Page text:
The presumption with both Standard and DRA storage is that they house hot data and you have already paid for the reads. (In a way, Standard customers are paying 1.6 cents per GB per month for reads and DRA customers are paying 1 cent per GB per month for reads, whether or not they use that much access, based on the pricing of Nearline storage.) With colder data, the presumption is that customers want a lower price so they can store lots more of it, and that it will be accessed a lot less frequently. But Google still have to pay for the underlying iron and its power, cooling, and space, and therefore there is a fee associated with accessing data on both Nearline and Coldline storage.
With the Nearline storage service announced last year, access time was knocked down to no less than 2 seconds and no more than 3 seconds, and the bandwidth out of this storage was lowered to 4 MB/sec per TB of capacity. Availability was set the same as for the DRA service, which was 99 percent available. For accepting these metrics, Google chopped the price down to 1 cent per GB per month, but there was an additional charge of 1 cent per GB for accessing data.
The pricing, availability, and durability of the data on Nearline storage has not changed with this set of announcements, but Google is now saying access times for time to first byte are now “milliseconds,” not seconds, as you can see in this table:
We were not able to find out precisely how many milliseconds Nearline storage has as its access time, but there is no reason to believe, given the fact that everything is running on the same networks and underlying hardware, that it is on the order of 100 milliseconds like Standard storage.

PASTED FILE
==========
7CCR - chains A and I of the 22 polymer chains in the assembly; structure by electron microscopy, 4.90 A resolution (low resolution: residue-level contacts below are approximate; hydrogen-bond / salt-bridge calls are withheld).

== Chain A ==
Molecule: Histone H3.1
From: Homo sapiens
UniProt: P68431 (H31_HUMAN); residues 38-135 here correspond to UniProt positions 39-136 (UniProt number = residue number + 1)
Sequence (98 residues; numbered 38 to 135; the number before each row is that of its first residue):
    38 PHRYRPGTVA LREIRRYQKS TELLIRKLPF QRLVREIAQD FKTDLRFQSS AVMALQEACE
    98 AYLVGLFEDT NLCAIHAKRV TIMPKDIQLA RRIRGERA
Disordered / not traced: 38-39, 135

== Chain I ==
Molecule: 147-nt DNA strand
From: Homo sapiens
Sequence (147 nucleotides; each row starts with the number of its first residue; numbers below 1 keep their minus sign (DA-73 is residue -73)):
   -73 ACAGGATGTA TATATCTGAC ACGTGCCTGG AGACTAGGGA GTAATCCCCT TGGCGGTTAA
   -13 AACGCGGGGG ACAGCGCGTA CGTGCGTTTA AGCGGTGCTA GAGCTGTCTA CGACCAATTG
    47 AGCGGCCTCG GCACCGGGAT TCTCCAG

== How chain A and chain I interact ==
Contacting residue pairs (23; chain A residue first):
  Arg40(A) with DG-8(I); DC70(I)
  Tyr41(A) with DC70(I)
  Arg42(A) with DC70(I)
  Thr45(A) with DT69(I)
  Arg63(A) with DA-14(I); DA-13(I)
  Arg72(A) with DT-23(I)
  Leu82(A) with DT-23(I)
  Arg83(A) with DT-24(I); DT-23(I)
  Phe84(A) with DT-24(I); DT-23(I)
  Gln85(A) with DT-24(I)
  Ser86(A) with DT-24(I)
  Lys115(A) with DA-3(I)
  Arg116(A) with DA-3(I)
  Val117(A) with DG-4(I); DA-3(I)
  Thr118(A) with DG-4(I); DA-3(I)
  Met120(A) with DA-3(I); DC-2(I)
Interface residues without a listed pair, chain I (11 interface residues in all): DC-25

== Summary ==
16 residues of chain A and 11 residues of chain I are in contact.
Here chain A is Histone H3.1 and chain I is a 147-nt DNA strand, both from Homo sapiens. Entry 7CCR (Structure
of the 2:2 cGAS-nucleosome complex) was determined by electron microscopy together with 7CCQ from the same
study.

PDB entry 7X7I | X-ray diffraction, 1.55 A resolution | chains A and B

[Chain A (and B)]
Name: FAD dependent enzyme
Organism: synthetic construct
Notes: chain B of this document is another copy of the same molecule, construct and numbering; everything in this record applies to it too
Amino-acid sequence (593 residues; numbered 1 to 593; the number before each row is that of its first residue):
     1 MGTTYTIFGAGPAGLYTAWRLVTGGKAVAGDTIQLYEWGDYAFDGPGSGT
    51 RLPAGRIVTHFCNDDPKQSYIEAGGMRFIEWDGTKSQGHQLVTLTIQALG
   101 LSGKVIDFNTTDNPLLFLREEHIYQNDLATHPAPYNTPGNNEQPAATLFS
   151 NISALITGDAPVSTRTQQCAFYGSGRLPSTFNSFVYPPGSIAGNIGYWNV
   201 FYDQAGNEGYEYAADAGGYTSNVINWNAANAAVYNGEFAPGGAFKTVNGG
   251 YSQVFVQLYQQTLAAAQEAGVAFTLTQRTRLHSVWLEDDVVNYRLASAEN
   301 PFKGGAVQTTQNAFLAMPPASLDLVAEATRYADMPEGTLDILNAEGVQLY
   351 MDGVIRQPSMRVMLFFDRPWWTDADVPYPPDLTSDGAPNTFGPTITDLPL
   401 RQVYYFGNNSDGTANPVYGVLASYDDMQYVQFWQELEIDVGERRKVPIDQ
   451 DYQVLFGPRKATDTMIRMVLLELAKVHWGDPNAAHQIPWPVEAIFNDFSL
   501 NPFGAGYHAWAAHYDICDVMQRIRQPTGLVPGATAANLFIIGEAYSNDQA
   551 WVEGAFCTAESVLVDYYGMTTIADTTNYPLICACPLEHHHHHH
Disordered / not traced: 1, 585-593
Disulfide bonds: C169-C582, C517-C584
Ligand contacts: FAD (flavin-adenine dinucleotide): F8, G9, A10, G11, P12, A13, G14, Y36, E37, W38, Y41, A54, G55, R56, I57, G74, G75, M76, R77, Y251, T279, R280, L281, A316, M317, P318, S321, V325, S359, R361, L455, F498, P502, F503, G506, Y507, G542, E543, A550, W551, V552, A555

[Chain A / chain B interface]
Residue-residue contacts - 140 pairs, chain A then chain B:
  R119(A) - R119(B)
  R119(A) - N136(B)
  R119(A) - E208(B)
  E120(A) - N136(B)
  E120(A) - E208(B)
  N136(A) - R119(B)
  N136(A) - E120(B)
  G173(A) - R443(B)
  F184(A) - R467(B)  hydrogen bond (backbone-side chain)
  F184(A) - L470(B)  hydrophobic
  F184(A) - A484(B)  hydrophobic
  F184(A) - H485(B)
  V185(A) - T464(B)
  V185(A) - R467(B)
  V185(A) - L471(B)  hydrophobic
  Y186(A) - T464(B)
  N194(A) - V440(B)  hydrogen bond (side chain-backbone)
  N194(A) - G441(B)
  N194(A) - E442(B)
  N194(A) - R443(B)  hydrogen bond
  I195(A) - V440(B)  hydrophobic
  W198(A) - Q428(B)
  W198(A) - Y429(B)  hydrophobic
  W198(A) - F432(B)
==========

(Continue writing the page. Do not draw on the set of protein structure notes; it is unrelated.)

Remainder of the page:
The new Coldline storage service has roughly the same latency for first time to byte, Littleton confirmed to us, as the tweaked Nearline service. Coldline costs a bit less at seven-tenths of a penny per GB per month compared to 1 cent per GB per month for Nearline, but data access fees are a five times higher at 5 cents per GB. So you really have to think about where you are going to put your data and how frequently you are going to access how much of that data. The SLA for Coldline is the same as nearline at 99 percent, and we presume the bandwidth is the same at 4 MB/sec per TB of capacity, but Google did not confirm this.
While Coldline is not all that much cheaper than Nearline (30 percent less costly), the significant thing is that the price for Coldline is the same price as the Glacier archiving service from rival Amazon Web Services. And Glacier has a much longer latency, at a whopping 3 to 5 hours to the time the first byte is accessed. This very large latency is why many people believe that AWS is using tape libraries as the foundation for the Glacier service, but there seem to be an equally large number of people who believe Glacier is based on old disk-based storage servers on the far ends of its datacenter. (It could be a combination of disk, tape, and Blu-Ray disk.)
While Google has not taken away its Standard storage, it has replaced Standard and DRA with services with what it is calling Regional and Multi-Regional services. The Regional service offers 99.9 percent availability of access to the data, like the Standard storage, and costs 2 cents per GB per month, just like the DRA service Google used to sell. So in effect, Google is dropping the price on Standard storage by 23 percent and giving it a new name. We presume the same 10 MB/sec per TB is holding for the Regional service as was offered for the Standard service and that the same 100 milliseconds to get to the first byte of data also holds.